Road trips are the perfect way for friends and family to enjoy the journey as much as the destination itself.
Road trips are a popular option for travellers looking to explore Mozambique, as public transport in the country is extremely limited. In this travel guide, we will cover everything from essential items you need in the vehicle, what driving style to adopt to crossing the Mozambican border, so you can have a pleasant road trip experience in Mozambique.
What are the mandatory road trip items I need to drive to Mozambique?
There are certain things you are required by law to carry in your vehicle when driving in Mozambique. Traffic officers usually conduct random checks on foreign vehicles so it’s a good idea to ensure that you have every item on the list below to avoid a run-in with the law.
Checklist for Mozambique Road Trip
Red warning triangles, yellow reflective vests, towing triangles and ZA stickers are available from Outdoor Warehouse stores or AA outlets in South Africa.
Based on our personal experience, we recommend that you include the following useful but not mandatory items in your vehicle:
What paperwork do I need for my vehicle to drive to Mozambique?
Paperwork always seems to be a daunting task, but it doesn’t have to be. Authorities in Mozambique just need to prove ownership of the vehicle you’re driving so it’s quite a simple process once you know what documents you require. Simply put, you will require vehicle registration certificates to take your vehicle (including trailers and caravans) into Mozambique. These documents need to be presented along with the relevant temporary vehicle import forms which are available at the border post.
If the vehicle is owned by a third party (financed through a bank or loaned), you need a letter from the bank or the owner authorizing you to take the vehicle across the border. It would then be sufficient to produce copies of vehicle registration certificates along with authorisation letter, as original vehicle registration certificates are usually kept by the bank or the owner. Car rental companies usually provide a cross border letter (at a fee) which is essentially an authorisation letter, along with a copy of the vehicle registration certificate.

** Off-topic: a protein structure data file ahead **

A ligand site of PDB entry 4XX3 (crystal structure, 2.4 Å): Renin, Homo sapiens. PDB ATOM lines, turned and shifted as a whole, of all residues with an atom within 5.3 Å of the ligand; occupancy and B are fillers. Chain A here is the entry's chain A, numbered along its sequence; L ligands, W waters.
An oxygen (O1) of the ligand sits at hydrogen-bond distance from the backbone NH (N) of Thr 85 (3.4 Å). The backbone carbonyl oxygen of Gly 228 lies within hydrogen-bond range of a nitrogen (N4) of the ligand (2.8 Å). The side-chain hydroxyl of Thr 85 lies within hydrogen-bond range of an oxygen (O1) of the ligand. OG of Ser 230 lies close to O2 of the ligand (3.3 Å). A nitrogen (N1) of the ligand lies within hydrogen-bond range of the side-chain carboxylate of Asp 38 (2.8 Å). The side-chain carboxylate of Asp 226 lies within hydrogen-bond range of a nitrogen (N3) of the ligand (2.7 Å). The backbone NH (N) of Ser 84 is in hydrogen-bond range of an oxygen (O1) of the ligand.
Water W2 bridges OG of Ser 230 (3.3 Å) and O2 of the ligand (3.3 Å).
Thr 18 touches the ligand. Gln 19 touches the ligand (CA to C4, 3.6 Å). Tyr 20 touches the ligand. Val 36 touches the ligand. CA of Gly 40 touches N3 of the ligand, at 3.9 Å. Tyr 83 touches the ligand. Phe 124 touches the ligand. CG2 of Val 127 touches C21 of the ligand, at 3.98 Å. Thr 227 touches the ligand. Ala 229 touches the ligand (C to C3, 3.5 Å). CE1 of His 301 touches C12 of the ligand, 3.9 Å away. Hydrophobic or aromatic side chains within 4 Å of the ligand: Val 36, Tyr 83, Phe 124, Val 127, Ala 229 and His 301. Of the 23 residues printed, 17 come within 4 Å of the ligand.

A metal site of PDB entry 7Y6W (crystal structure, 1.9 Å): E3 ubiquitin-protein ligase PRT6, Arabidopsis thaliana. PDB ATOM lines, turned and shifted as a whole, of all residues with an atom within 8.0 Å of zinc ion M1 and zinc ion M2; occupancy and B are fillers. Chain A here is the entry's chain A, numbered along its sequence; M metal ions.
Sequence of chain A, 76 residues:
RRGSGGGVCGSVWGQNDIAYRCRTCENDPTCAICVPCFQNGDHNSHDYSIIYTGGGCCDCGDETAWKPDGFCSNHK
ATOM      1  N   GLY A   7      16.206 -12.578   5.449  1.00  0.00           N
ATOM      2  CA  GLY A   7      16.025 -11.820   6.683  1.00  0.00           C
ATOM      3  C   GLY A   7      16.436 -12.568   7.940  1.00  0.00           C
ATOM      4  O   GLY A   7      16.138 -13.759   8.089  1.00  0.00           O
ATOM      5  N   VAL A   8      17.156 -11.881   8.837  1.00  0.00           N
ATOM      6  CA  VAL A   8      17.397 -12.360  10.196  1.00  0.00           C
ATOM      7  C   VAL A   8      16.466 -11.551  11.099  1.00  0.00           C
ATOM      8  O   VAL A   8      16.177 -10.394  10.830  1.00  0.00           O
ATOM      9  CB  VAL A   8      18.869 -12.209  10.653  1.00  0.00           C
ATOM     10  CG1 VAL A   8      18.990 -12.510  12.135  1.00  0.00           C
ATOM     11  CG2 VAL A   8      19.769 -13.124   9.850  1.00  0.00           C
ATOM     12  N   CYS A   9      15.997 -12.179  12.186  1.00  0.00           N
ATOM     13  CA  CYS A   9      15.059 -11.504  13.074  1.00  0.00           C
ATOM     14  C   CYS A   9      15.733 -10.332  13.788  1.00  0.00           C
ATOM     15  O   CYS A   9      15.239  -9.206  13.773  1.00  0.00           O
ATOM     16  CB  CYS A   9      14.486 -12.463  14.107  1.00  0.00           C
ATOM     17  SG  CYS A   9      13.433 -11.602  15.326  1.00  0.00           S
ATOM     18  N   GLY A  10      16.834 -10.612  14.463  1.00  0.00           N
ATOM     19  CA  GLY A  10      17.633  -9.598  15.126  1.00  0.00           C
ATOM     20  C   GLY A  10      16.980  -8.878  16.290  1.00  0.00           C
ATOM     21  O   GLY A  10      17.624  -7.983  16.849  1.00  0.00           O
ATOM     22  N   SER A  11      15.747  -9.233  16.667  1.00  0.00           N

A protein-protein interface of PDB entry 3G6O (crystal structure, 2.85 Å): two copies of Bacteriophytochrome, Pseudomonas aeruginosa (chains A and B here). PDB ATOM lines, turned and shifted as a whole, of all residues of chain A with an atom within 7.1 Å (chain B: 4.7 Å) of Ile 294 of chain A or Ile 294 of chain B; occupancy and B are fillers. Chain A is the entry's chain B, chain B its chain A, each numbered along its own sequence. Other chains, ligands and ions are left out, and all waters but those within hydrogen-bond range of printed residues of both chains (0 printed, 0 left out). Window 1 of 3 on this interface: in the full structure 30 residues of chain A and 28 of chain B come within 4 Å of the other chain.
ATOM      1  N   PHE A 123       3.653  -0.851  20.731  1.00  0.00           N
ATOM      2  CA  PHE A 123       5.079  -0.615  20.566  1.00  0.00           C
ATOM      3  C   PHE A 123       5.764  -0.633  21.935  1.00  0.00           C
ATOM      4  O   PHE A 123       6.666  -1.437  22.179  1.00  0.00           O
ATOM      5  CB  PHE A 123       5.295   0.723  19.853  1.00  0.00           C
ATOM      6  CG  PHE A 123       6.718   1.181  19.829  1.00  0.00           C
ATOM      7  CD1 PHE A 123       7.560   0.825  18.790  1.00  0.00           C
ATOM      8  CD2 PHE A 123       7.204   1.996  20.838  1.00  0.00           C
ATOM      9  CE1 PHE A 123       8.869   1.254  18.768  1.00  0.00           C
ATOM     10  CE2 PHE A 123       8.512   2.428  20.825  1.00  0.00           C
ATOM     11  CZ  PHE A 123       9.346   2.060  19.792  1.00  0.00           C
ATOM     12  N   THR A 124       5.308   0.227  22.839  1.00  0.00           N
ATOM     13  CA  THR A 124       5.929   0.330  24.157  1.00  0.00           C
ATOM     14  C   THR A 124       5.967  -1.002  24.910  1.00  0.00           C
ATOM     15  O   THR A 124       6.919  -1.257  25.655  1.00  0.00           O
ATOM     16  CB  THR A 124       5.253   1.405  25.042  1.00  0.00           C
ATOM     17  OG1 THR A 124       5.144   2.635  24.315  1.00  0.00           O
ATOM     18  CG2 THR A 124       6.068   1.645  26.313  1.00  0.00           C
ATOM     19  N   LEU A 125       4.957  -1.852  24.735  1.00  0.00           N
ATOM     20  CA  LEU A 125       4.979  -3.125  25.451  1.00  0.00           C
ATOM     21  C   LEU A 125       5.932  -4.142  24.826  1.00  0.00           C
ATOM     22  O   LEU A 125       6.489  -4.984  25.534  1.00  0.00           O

Do I need Car Insurance in Mozambique?
Yes. Comprehensive car insurance is necessary, but you also need 3rd party insurance.
What is comprehensive vehicle insurance and do I really need it in Mozambique?
Comprehensive vehicle insurance is important because it covers your vehicle in the event of an accident, may provide roadside assistance and may also cover the cost of towing your vehicle back to your country of residence. This is the reason foreign vehicles entering Mozambique are required to have comprehensive vehicle insurance. A letter from your insurance company or insurance policy document confirming that the vehicle is insured in Mozambique is sufficient. Certain car rental companies self-insure their vehicles, so they will usually issue you with a letter confirming that their vehicle is insured whilst in Mozambique. This letter may be separate from the cross border letter or it may be one in the same. Just don’t forget to notify the car rental company that you plan to take their vehicle across the border.
What is compulsory 3rd party insurance and where can I buy it?
3rd party insurance protects you against damages incurred by a 3rd party in Mozambique. Simply put, it covers death or bodily injury to any 3rd party who is not a family member or employee of the insured and damage to 3rd party property in the event of an accident. You can purchase 3rd party insurance at most border posts, but it is usually a good idea to purchase it advance from the DriveMoz portal, Outdoor Warehouse stores or AA outlets in South Africa to avoid any mishaps such as insurance agencies being closed at the time of crossing. If you are renting a vehicle and cannot purchase 3rd party insurance in advance, ensure that you cross the border at a reasonable time as certain border posts operate 24 hours a day during peak season but not necessarily their insurance agencies. It is a finable offence to drive a foreign vehicle in Mozambique without 3rd party insurance so be sure to get it. Companies such as the Hollard Group have agencies at various border posts on the Mozambican side. You can find their updated 3rd Party Insurance options here.
What type of vehicle should I hire to drive to Mozambique?
Another option to consider is hiring a van (minibus). These vehicles are generally not fuel efficient, but they can accommodate more individuals (up to 10 people) which will no doubt make your road trip experience much more fun and cheaper too. If you’re hiring a vehicle in South Africa, Thrifty.com is usually a good options as it has a large variety of vehicles at competitive rates.
Crossing the Mozambican Border
Mozambique has various ports of entry located at various points along its boundary shared with Malawi, South Africa, Swaziland, Tanzania, Zambia and Zimbabwe. Crossing the Mozambican border is relatively straight forward. Border operating times can vary between border posts, so it's a good idea to lookup their operating hours before departing. If you are entering Mozambique from South Africa, you can find border post operating hours here.